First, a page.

The new haiku is an "instant" form of brief verse can be written by anyone from child to professional. Present-day writers have dropped virtually all of the traditional standards, emphasizing personal freedom and pursuing ongoing experimentation, exploration and innovation in both form and subject matter.
Because of the great number of different views and practices today, it is impossible to characterize any current single style or format or subject matter as definitive "haiku." The term has broadened greatly in modern usage to cover any short verse descended in spirit from the reforms of Shiki. Nonetheless, some of the more common practices are:
Use of three lines written in five-seven-five English syllables;
Use of three (or fewer) lines of no more than 17 syllables in total;
Use of metrical feet rather than syllables. A haiku then becomes three lines of 2, 3, and 2 metrical feet, with a break or pause after the second or fifth;
Use of the "one deep breath" rule: the reader should be able to read the haiku aloud without taking a second breath.
The Haiku is poetic verse derived from the ancient haikai no renga and hokko.
No discussion of contemporary haiku is complete without some knowledge of its antecedent, hokku, and to understand the development of hokku one must look to waka, a very old Japanese verse form having a five-seven-five-seven-seven phonetic unit form. Near the beginning of the 12th century, verse sequences of 50 to 100 waka appeared, with each verse related to that preceding it. Such a verse sequence was called renga, “linked verse.” In the 1400s a risising middle class led to the development of a more free form of linked verse called haikai no regan, “playful linked verse.” The inventors of haikai are generally considered to be Yamazaki Sokan (1465-1553) and Arakida Moritake (1473-1549). Later exponents of haikai no renga were Matsunaga Teitoku (1571-1653), who attempted to make haikai more complexity, but in doing so gave it a frivolity that led to its decline.
In the 1600s two masters arose who elevated the level of haikai and gave it a new popularity. They were Onitsura (1661-1738) and Matsuo Basho. The hokku was only the first verse of haikai, but its position as the opening verse made it the most important, setting the tone for the whole composition. Of the five-seven-five-seven-seven pattern of waka, hokku used only the five-seven-five. Even though hokku sometimes appeared individually, they were understood to always be part of a wider verse or textual context, even if only theoretical. Onitsura and Basho were thus writers of haikai of which hokku was only a part, though the most important part.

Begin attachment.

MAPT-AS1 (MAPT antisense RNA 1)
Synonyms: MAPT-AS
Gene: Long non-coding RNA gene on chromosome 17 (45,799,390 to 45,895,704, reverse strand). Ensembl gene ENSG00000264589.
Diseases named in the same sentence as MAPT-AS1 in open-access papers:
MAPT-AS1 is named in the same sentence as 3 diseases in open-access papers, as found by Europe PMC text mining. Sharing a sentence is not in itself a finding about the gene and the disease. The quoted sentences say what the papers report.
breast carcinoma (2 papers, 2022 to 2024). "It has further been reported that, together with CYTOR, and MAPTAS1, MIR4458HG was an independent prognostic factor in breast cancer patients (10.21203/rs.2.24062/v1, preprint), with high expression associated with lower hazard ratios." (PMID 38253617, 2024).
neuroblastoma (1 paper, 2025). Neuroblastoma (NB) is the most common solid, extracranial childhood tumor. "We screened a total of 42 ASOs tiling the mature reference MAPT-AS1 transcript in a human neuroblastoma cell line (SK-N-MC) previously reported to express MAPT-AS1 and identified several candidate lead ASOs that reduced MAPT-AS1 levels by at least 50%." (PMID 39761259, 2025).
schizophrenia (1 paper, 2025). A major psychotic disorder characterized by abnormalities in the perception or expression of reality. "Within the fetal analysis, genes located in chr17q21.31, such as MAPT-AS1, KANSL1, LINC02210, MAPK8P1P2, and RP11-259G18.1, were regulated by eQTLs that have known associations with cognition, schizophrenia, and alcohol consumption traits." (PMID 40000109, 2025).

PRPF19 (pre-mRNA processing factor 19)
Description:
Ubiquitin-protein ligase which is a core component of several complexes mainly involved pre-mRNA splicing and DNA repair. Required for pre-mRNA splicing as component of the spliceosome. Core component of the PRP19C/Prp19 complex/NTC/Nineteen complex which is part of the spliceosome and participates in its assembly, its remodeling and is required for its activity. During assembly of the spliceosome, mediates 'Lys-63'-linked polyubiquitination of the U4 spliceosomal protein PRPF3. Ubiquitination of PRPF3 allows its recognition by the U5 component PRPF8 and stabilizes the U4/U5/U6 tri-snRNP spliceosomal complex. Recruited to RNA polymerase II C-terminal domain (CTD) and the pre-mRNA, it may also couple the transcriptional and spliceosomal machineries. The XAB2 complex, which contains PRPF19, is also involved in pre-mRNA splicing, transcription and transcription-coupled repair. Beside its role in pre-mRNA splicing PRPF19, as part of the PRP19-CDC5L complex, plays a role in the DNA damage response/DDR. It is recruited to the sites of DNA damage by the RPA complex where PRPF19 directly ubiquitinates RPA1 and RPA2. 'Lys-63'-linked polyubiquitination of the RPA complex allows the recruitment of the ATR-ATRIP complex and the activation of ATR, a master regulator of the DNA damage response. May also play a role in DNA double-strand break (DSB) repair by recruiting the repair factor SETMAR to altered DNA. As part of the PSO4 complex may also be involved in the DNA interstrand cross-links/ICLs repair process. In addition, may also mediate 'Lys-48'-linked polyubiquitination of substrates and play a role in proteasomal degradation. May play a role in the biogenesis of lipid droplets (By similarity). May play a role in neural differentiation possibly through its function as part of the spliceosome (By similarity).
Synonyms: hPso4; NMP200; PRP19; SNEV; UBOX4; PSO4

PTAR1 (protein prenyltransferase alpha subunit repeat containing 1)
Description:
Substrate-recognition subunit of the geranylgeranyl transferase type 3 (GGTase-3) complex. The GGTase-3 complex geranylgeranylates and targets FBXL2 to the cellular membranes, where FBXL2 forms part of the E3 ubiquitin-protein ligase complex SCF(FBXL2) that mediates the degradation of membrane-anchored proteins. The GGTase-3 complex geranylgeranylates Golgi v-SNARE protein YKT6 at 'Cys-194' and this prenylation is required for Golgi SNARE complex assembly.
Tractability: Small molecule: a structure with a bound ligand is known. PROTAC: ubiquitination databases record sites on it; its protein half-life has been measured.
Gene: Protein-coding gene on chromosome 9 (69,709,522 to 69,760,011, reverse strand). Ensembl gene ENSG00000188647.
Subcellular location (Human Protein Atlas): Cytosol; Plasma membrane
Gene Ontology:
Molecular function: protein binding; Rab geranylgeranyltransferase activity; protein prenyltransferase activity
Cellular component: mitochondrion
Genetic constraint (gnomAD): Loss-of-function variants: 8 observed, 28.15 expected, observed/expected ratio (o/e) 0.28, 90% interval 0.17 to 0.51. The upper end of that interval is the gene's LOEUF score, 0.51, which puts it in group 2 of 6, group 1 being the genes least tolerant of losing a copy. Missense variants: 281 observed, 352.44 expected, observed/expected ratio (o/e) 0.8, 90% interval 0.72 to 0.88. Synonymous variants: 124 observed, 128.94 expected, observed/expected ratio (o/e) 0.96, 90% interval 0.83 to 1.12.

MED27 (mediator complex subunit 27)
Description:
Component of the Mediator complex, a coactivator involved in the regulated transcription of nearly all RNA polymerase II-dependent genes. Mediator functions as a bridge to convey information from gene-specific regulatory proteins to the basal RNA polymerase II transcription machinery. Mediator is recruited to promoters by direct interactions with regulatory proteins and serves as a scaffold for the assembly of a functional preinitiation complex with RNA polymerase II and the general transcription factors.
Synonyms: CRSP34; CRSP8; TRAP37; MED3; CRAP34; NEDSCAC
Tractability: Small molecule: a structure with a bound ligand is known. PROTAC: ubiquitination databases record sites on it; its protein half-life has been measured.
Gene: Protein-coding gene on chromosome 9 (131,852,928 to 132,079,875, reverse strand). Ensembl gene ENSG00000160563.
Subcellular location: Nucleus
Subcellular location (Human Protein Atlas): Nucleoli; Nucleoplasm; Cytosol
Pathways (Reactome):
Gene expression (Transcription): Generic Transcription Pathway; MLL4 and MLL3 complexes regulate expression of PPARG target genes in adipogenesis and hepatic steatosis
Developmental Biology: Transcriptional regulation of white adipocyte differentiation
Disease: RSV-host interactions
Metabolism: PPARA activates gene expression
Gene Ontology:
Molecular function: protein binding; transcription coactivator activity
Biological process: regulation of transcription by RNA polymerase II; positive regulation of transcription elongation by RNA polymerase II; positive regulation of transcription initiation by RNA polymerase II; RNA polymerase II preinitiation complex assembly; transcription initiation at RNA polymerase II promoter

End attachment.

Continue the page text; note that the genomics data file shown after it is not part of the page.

The next famous style of haikai to arise was that of Yosa Buson (1716-1783) and others such as Gyodai, Chora, Ranko, Ryota, Shoha, Taigi, and Kito, called the Temmei style after the Temmei Era (1781-89) in which it ws created. No new popular style followed Buson. A very individualistic approach to haikai appeared, however, in the writer Kobayashi Issa (1763-1827) whose miserable childhood, poverty, sad life, and devotion to the Pure Land school of Buddhism are clearly present in his hokku.
Haikai was said to be in decline until the apperarance of Masaoka Shiki (1867-1902), a reformer and revisionist who marks the end of hokku in a wider context. Shiki, a prolific writer not only disliked the tsukinami writers, but also criticized Basho. Shiki was strongly impressed by Western culture. He favored the painterly style of Buson and particularly the European concept of pleinair painting, which he adapted to create a style of reformed hokku as a kind of nature sketch in words, an approach called shasei, literally “sketching from life,” He popularized his views by verse columns and essays in newspapers, spreading them widely.
Shiki completely separated his new style of verse from a wider context. Being agnostic, he also initiated its separation from the influence of Daoism and Mahayana Buddhism with which it had always been tinged. And finally, he discarded the term “hokku” and called his revised verse form “haiku.” Shiki thus became the first haiku poet.
While traditional hokku focused on nature and the place of humans in nature, modern haiku poets often consider any subject matter suitable, whether related to nature, an urban setting, or even a technological context. Where the old hokku avoided some topics such as romance, sex, and overt violence, contemporary haiku often deals specifically with such themes.